MacIvor described the process of creating Monster, taking inspiration from the film world, reading The Fifth Child, the impending birth of a friend’s baby, among other things. Diaz first saw MacIvor perform in two-hander In on It in New York, and was fascinated by the layers, structure and humour of the piece – and the work the audience must do in the process of watching.

Last night was the first time MacIvor saw Cine Monstro, and while he seems to be less comfortable with interpretations of his one-person shows in general (which are more his babies, as he both wrote and performed them), he is pleased with this production and marvelled at Diaz’s multitasking. Diaz described his experience as an exercise in relaxing into the piece, focusing on the text and getting any sense of ego out of the way.
Jain remarked how present the text is when one is watching a show with surtitles: “we engage with the ideas in a different way – engaging with the text itself.” Diaz was nervous about whether the audience would follow the show, with their attention divided between the watching the action and reading the text (translated back from Portuguese to English, while maintaining the original English script) – but we were fine.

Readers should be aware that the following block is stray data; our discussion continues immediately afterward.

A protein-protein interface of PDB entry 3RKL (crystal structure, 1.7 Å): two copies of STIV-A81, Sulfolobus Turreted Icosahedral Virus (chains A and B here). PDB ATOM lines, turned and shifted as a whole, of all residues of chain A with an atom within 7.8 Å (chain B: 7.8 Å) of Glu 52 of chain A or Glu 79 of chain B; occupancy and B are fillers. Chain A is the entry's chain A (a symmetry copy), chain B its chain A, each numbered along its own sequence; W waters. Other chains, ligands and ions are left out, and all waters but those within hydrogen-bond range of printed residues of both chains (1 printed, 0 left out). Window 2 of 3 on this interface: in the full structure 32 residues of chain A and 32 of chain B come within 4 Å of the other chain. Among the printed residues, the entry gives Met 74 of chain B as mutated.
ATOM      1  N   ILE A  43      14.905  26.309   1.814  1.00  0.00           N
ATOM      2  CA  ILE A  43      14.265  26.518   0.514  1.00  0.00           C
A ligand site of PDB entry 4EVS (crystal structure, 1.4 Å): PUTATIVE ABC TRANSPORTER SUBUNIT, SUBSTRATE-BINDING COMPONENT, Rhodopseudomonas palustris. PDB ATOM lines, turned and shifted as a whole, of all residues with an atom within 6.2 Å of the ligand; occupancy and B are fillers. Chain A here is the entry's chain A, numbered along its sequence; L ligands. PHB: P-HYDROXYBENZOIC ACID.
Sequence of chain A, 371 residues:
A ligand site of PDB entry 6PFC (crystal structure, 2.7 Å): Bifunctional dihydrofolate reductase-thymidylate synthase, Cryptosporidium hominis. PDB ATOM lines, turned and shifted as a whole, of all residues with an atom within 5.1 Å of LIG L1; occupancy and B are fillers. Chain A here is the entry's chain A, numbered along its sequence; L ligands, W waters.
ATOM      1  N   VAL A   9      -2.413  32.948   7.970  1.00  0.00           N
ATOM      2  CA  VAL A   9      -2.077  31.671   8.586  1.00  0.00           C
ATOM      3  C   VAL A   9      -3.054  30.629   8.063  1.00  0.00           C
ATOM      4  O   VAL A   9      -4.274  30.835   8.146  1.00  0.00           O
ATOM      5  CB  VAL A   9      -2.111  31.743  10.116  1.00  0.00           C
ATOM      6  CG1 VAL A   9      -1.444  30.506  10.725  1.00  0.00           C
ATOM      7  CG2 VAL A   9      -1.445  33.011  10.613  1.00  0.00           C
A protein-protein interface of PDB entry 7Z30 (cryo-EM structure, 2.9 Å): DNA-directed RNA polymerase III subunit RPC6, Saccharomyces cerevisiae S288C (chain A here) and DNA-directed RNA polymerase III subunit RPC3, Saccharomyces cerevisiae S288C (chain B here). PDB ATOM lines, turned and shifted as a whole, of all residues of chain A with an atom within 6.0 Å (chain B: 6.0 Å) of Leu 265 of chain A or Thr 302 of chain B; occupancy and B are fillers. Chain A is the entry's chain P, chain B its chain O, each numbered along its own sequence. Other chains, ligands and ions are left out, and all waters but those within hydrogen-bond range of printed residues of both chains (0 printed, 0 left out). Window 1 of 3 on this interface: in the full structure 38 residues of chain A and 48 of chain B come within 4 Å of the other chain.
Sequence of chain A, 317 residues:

The question of language rhythm came up: was it an issue with the translation? This didn’t seem to factor into the show as much as what the actor brings to the performance. MacIvor spoke of approaching it differently – with tension and rapid pacing, barely moving from the chair throughout his performance. He also remarked how he found Diaz’s interpretation warmer in tone, with a stronger placement in the film world – especially evidenced by the “Cine” in the title of the translation, which reveals Diaz’s intention to immerse the audience in the story. Diaz worked with the translation as an actor, and seems to have taken an organic approach, as opposed to focusing on the rhythm of the language per se.